2. The Gradle Wrapper does some bootstrapping to ensure that Gradle is on your machine.

    1. If the optional file gradle/base-url-lookup.txt is present and contains a line for the DNS suffix of the machine, that value is used to initialise HOLY_GRADLE_REPOSITORY_BASE_URL; otherwise the user must set it manually.

    2. If the optional folder gradle/certs exists, the Java keytool.exe will be used to combine all SSL certificate files in that folder with the Java built-in ones in JRE/lib/security/cacerts , and the combined "trust store" file will be passed to the Gradle process. This allows it to access servers which use self-signed root certificates.

    3. The file gradle/distributionPath.txt contains a URL path to a specific custom-gradle version. gw.bat combines this with the value in HOLY_GRADLE_REPOSITORY_BASE_URL and gradle/ to create the file gradle/ If you haven’t previously used this distribution then the Gradle Wrapper will download it from this URL to your Gradle user home directory. It will display lots of dots while it does this.

  3. The Gradle Wrapper calls on to Gradle to run the requested task.

  4. Gradle will use the current working directory to determine which project(s) should be evaluated. If you’re using a stand-alone project then Gradle will simply identify build.gradle as your build script. If you’re using a multi-project workspace then it’s more complicated and depends on settings.gradle files.

  5. Properties will be evaluated. These come from files which can live in a number of locations. See link here.

  6. Next, Gradle will look for any settings.gradle scripts. These scripts do not contain configuration of individual projects but allow you to describe which projects to be included. This allows for multi-project workspaces.

  7. Now, for for each project in your multi-project workspace:

    1. Assuming that you’re using a custom-gradle distribution from the Holy Gradle then the distribution will contain an init script. This is called holy-gradle-init.gradle and can be found by running the task openInitScript. At this stage Gradle will invoke all init scripts. In the case of Holy Gradle, this results in the gplugins extension being registered.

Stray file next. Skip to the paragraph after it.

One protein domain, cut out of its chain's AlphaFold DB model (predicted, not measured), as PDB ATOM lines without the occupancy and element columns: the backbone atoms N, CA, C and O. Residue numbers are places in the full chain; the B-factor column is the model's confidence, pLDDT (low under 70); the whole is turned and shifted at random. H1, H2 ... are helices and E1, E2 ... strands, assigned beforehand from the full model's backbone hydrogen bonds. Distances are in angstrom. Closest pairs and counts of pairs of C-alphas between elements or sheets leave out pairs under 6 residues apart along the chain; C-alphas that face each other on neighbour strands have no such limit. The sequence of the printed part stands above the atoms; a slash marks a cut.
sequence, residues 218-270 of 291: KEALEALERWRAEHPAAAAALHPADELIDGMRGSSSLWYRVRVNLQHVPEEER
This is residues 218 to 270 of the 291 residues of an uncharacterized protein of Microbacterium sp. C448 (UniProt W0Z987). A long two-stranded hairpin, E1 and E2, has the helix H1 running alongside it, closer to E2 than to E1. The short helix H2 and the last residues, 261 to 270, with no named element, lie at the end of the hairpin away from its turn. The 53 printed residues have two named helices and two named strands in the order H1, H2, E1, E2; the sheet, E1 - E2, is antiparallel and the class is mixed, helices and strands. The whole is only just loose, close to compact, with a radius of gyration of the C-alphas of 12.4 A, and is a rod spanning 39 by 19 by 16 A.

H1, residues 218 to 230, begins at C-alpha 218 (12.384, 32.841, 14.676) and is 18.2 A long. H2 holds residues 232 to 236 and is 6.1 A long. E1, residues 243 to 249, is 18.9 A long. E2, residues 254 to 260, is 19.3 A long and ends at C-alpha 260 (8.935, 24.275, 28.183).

2. Gradle will evaluate the buildscript block first. This is used for defining the dependencies of the buildscript itself; for example, repositories containing plugins, version numbers for plugins, and so on. The gplugins extension is a helper to allow you to briefly define the version numbers of plugins that you want to use.

    3. When gplugins.apply() is called, all of the plugins you have previously specified will be applied. This invokes logic in each of the plugins, which typically adds further extensions and tasks. For example, the intrepid-plugin would add packageArtifacts and other extensions.

    4. Now the build script itself is evaluated, and all of the extensions defined in plugins are available for use. This typically adds lots of configuration, but doesn’t do very much. For example the packageArtifacts extension might now have some packages defined, but there would not yet be any tasks to do the packaging.

    5. After the build script is evaluated Gradle will invoke any closures that have previously been registered using project.gradle.projectsEvaluated or project.afterEvaluate. Many of the Holy Gradle plugins use this mechanism in order to defer execution of logic until after the build script is evaluated. For example, at this stage the intrepid plugin can now iterate over all the packages that the build script configured in the packageArtifacts extension and configure tasks.

  8. At this stage all plugins have been applied, all project build scripts have been evaluated and all plugins have completed their "after evaluated" closures. Gradle now has a complete set of tasks and can now look at the original request gw task and try to invoke a task. In this case, Gradle has defined a task named tasks and since task is an unambiguous abbreviation, the tasks task is selected to be run.

  9. Gradle now invokes the task, first invoking any doFirst closures and then invoking doLast closures.